Fertile ground for crime
What’s the best age to prevent violence? Research suggests a surprising answer
RICHARD TREMBLAY began his crime-fighting career in the prisons. He worked with violent offenders in Montreal, but after years of effort, he took a hard look at the results, and had to conclude that he had been “not very successful.’’
So Tremblay, who is now a leading researcher of the origins of violence, left the adults and started working with juvenile delinquents. Perhaps, he reasoned, he could make more of a difference with younger people. But, years later, he couldn’t say that he was having a real impact.
So Tremblay switched to kindergartners. In the 1980s, he designed a program for troubled children and their families, which went on to great acclaim for its effectiveness in steering its charges away from the path to violence.
Yet, even with the success, Tremblay came to believe that kindergarten was still not early enough. And so he has begun looking for ways to start violence prevention at birth - or even before.
It’s a strange impulse - to see the spark of crime in babies - but Tremblay is part of small group of scholars whose ideas deserve a wider hearing. Violence has a biological basis in the brain, they argue, and so crime-fighting can be carried out in creative ways - like having nurses visit troubled young mothers-to-be - that attack crime at its source.
“The prevention of these problems needs to start as early as possible, and as early as possible is pregnancy,’’ says Tremblay.
Crime is of course a complex social problem. But crime can also be seen as a mental-health problem. And scientists are now uncovering the conditions in the brain that give crime fertile ground.
Much of the evidence points to damage in the brain’s emotional circuits, most likely in the first years of life. A recent survey published in he journal Aggression and Violent Behavior identified links between the environment a baby experiences, even before he or she is born, and later violence.
For example, one study reported twice as much violence among adults whose mothers smoked at least 20 cigarettes a day while pregnant, and the levels of violence rose with the number of cigarettes. A separate study indicated that inadequate nutrition at age three predicted aggressive, antisocial, or hyperactive behavior more than 10 years later. Also intriguing is research which hints at links between the pregnant mother’s psychological state - such as depression or stress - and the later well-being of the child.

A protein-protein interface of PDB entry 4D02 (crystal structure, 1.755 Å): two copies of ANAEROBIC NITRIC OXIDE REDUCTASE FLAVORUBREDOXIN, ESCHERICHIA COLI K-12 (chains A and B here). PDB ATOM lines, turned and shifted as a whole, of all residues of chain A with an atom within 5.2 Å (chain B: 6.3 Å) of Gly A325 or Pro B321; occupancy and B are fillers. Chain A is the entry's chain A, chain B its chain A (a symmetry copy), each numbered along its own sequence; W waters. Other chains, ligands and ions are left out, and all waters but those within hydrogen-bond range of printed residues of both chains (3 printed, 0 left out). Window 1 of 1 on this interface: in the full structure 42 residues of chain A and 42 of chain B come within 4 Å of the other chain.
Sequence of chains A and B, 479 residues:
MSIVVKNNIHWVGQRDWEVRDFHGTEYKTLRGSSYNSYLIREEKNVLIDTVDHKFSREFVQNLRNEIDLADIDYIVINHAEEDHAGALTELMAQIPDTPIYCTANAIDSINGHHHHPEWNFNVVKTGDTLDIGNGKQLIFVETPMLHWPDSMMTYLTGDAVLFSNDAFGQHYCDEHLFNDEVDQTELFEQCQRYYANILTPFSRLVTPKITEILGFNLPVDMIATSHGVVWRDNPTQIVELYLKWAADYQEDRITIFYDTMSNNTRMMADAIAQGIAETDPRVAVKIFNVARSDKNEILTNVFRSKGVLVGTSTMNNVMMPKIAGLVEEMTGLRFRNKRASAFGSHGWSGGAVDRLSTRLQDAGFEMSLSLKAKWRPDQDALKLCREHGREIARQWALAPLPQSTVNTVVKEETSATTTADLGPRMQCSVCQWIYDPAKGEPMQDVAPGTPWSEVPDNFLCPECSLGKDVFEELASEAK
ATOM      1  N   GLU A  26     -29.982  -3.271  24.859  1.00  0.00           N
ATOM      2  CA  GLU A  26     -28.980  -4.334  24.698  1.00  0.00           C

It’s challenging work, with many unanswered questions, and debate over which factors will prove most important, according to the University of Pennsylvania’s Jianghong Liu, the author of the survey.
But it has been clear for more than a decade that simple interventions, staged early, can have an impact on crime. In the 1970s, University of Colorado at Denver professor David Olds designed an innovative program in which nurses visited expectant and new mothers. Fifteen years after the visits, the children were substantially less likely to be arrested or convicted of a crime than those whose mothers had not been in the program. They smoked less than their peers and drank less. (The program has evolved into the Nurse-Family Partnership, a national nonprofit.)
Helping at this crucial moment in a person’s life is clearly something the government should be doing more of. One RAND study suggested the Olds approach could save as much as $4 in government spending for every dollar it cost.
The work by Olds, Tremblay, and others also suggests a new way of tackling society’s crime problem. We have known for decades that crime tends to run in families, that dysfunction is handed down from generation to generation.
But, Tremblay observes, the single person in the situation who can make the biggest difference is the mother. By providing troubled young women the tools they need to raise a well-adjusted child, the cycle of crime could stop.
We focus our attention on the young men. It’s the young women who hold the future in their hands.